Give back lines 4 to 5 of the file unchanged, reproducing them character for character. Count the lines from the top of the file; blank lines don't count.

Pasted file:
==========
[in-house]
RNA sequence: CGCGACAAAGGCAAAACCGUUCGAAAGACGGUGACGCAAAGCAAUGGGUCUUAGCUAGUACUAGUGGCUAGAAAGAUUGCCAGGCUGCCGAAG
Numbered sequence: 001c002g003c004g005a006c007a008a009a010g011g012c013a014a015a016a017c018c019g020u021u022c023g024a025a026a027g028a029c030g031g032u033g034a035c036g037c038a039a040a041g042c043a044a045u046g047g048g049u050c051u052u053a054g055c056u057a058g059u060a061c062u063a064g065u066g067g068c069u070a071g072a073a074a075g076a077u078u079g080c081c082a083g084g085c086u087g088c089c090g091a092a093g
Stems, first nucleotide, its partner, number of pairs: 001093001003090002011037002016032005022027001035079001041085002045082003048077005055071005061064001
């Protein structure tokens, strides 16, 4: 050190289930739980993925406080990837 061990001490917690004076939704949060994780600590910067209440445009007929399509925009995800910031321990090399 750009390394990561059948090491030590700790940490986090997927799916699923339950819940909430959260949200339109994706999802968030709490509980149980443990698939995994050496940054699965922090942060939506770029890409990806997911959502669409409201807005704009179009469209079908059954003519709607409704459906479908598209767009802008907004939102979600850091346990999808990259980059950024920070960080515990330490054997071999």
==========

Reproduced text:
Stems, first nucleotide, its partner, number of pairs: 001093001003090002011037002016032005022027001035079001041085002045082003048077005055071005061064001
């Protein structure tokens, strides 16, 4: 050190289930739980993925406080990837 061990001490917690004076939704949060994780600590910067209440445009007929399509925009995800910031321990090399 750009390394990561059948090491030590700790940490986090997927799916699923339950819940909430959260949200339109994706999802968030709490509980149980443990698939995994050496940054699965922090942060939506770029890409990806997911959502669409409201807005704009179009469209079908059954003519709607409704459906479908598209767009802008907004939102979600850091346990999808990259980059950024920070960080515990330490054997071999």